Keep in mind these are US averages that fall into the budget range. Notice that the salary distributions are quite bottom-heavy and there is a steep drop off in the numbers of people paid in the “competitive” range (hence, “competitive” — as in more competition for more qualified employees and more desirable jobs).
Average salary for a generic “Senior Software Engineer” is about $130k.
There are lots of other corroborating sources you can Google for, as well as sources that will tell you “average salaries” on the low end of these numbers. What you need to keep in mind is that half of all software developers have fewer than five year’s experience, and most jobs will accept people with 3+ or even less as “senior” as long as they have great skills. This skews industry averages towards the low-end and gives cheap or uninformed hiring managers an excuse to underpay.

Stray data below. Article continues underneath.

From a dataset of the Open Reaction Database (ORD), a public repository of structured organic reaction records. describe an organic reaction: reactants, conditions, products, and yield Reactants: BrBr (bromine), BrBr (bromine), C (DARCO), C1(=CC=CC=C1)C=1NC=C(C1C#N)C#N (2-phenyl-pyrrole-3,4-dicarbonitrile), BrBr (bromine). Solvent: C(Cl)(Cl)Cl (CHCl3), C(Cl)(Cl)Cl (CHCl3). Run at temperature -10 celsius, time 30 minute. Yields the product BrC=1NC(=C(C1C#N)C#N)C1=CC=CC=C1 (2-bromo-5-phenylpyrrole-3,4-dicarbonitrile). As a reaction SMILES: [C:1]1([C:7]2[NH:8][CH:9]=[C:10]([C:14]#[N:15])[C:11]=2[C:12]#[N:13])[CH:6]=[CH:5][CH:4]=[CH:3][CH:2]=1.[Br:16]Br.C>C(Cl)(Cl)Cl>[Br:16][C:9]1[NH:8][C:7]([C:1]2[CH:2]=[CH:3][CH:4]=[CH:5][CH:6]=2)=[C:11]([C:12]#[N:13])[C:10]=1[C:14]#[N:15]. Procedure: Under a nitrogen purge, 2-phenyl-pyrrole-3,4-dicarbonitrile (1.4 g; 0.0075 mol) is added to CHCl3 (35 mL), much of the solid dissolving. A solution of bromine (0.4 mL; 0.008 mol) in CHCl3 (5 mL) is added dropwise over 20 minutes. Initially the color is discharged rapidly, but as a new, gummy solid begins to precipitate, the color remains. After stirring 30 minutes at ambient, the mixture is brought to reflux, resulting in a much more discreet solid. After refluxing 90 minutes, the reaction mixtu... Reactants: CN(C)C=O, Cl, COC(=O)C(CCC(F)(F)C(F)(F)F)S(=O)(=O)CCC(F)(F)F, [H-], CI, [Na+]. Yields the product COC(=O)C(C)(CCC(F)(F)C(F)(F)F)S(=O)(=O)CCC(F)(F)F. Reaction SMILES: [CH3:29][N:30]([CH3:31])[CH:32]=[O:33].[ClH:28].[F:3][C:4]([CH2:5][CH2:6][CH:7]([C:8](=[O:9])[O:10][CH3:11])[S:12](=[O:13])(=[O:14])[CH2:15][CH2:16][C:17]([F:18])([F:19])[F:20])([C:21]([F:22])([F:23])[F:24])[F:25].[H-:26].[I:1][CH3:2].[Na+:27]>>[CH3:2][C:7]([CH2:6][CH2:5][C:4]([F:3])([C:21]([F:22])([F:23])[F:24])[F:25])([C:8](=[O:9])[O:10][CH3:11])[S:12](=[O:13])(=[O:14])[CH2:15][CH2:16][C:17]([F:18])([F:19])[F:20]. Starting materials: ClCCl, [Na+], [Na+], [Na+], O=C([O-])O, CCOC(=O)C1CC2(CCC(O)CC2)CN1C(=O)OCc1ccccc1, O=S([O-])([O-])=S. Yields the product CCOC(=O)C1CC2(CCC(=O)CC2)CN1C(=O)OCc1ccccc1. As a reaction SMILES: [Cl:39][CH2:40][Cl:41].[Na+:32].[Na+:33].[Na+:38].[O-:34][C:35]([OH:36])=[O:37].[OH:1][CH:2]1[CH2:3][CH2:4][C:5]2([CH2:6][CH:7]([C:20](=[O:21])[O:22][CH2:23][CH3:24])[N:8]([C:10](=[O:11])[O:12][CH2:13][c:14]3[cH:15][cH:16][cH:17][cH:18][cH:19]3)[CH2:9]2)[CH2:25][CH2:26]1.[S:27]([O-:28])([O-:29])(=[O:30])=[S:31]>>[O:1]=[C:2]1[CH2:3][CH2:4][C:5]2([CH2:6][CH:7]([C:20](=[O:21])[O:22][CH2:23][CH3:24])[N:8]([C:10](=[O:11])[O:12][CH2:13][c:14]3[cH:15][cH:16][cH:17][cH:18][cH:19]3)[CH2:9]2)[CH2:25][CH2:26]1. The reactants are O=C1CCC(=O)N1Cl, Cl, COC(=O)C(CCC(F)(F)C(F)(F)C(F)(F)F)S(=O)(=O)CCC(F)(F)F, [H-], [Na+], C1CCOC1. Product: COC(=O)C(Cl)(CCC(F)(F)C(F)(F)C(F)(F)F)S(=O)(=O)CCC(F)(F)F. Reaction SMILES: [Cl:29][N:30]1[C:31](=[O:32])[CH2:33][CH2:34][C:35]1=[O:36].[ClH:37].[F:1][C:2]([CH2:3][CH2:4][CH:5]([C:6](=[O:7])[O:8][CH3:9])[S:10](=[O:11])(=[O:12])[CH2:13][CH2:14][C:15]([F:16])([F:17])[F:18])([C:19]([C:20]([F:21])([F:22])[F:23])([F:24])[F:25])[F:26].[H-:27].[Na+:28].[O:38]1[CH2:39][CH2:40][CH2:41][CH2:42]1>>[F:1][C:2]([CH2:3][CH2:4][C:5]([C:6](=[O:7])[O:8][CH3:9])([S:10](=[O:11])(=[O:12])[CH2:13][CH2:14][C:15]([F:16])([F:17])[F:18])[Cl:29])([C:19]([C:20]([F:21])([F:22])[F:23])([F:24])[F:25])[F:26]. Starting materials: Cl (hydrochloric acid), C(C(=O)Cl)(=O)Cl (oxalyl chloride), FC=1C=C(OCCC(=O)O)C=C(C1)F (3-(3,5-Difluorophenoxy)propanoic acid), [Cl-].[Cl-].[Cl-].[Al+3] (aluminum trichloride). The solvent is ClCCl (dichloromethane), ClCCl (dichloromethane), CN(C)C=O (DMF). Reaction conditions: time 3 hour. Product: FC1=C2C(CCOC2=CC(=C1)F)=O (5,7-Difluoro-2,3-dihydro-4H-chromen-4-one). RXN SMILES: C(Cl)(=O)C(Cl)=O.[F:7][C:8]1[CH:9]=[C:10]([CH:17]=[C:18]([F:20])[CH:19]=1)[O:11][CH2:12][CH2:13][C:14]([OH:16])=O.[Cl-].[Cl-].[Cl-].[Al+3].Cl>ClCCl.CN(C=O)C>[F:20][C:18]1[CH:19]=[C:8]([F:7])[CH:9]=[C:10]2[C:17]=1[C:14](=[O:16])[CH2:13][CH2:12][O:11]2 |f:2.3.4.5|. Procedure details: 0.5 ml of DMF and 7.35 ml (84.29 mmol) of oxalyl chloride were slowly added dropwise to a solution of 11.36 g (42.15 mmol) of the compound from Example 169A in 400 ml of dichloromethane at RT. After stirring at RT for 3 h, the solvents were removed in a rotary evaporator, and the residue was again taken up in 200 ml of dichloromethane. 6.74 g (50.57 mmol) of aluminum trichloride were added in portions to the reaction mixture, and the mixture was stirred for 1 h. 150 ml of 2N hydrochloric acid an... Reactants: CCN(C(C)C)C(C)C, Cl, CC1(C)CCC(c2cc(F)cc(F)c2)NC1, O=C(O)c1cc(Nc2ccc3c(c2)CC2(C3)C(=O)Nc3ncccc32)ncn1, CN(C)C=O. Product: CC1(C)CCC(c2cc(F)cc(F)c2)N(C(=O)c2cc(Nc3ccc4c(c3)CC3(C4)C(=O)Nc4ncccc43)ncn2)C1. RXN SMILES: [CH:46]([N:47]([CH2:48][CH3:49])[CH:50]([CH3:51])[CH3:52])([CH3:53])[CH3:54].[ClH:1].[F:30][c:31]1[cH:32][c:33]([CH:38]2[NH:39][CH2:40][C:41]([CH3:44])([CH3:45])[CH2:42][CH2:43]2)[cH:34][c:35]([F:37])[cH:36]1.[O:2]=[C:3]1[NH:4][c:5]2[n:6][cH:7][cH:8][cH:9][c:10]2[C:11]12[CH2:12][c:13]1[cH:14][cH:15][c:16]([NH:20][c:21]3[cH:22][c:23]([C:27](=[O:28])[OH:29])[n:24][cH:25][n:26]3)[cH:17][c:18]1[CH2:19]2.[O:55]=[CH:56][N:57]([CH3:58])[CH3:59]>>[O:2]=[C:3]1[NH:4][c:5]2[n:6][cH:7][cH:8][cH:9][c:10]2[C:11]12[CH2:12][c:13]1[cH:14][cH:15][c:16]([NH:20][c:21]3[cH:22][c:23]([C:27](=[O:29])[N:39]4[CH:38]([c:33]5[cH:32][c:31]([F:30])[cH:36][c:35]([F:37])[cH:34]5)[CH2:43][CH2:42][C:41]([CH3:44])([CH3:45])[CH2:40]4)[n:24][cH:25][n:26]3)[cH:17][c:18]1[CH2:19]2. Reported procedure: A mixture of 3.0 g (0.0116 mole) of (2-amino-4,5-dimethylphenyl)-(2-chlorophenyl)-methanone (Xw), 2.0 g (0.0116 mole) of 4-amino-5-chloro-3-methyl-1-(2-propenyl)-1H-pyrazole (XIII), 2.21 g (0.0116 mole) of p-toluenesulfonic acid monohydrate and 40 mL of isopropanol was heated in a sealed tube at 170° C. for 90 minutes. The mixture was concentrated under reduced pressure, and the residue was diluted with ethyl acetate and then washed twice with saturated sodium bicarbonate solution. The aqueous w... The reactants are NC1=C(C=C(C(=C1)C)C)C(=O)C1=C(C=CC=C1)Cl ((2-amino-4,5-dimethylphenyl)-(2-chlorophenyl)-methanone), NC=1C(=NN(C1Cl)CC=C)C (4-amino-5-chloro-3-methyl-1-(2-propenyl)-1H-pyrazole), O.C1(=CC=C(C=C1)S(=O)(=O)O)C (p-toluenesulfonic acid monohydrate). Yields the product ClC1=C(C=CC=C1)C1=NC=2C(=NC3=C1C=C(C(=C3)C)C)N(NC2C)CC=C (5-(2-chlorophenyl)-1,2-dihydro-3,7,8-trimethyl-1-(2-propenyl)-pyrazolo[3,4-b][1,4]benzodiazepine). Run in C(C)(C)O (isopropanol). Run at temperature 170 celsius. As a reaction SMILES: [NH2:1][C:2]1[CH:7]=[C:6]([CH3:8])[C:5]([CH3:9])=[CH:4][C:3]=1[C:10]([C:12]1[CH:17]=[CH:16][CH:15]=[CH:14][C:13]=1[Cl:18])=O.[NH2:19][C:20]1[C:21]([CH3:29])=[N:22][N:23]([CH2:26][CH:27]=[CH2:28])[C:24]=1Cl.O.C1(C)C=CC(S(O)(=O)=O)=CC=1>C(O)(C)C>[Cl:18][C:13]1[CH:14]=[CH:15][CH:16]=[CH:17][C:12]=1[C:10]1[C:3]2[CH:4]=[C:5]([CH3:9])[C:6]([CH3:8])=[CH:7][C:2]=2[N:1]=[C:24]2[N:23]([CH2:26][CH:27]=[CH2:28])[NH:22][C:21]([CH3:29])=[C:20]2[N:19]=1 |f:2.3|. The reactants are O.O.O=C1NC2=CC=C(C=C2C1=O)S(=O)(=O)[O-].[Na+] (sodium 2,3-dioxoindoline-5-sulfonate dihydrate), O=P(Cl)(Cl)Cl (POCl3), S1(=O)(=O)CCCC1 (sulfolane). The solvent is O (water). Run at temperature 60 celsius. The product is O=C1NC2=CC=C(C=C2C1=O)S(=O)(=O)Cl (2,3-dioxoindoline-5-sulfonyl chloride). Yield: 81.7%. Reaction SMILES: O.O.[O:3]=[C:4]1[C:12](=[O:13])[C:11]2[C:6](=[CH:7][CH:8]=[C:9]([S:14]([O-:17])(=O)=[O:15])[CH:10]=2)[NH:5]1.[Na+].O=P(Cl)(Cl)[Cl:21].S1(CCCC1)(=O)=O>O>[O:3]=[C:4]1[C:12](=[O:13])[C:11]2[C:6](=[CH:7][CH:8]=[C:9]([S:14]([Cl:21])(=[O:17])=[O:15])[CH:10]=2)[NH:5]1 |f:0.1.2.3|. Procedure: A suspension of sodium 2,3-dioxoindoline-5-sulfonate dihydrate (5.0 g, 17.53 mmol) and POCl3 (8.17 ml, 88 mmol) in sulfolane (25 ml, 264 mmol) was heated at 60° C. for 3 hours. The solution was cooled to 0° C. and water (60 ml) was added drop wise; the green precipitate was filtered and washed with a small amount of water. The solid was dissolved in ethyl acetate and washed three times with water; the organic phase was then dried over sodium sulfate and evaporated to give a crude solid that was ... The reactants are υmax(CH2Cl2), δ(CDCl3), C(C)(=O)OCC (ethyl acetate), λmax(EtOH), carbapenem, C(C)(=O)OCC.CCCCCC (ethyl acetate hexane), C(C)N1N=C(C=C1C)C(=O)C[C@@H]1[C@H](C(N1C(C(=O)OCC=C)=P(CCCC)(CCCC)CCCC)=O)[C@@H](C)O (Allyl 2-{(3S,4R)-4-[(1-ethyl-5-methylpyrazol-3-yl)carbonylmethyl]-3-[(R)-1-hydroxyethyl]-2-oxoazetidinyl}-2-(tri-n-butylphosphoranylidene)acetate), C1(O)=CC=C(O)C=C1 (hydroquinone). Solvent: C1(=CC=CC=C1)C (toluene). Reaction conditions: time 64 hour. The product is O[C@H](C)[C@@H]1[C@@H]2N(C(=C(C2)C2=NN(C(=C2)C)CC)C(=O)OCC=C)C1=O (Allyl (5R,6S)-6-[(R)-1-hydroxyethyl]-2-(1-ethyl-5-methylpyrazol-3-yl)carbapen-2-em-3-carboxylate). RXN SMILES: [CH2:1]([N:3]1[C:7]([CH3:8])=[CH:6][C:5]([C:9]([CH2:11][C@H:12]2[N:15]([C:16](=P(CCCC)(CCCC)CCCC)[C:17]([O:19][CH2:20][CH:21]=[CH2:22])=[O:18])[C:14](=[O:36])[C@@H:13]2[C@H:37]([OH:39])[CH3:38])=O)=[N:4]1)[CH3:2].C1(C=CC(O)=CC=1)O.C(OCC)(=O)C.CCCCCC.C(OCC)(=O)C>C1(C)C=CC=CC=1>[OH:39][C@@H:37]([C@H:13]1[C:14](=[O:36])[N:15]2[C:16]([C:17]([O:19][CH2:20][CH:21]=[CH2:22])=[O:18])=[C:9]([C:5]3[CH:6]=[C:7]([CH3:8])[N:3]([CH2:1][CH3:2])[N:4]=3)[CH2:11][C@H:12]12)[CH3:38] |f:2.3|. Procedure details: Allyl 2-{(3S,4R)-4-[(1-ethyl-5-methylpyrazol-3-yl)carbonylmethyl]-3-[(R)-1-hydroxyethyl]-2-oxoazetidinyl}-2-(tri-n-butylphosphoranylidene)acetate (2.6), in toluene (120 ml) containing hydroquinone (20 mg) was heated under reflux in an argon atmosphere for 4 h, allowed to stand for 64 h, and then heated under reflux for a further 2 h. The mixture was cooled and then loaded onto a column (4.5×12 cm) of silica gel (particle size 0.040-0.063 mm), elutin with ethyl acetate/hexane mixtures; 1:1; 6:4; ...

I’ve defined “senior” as somebody who has 3+ and great skills. My definition is a little more strict than is reflected in the general market in order to make better recommendations to hiring managers as to 1. How to draw salary lines more fairly, and 2. How to get great value for money (which sometimes means paying better because we’re selecting more qualified talent for the role — simply having the years is not enough).
Remote jobs can get away with paying in the budget ranges and retain better because remote jobs are highly desirable and competitive.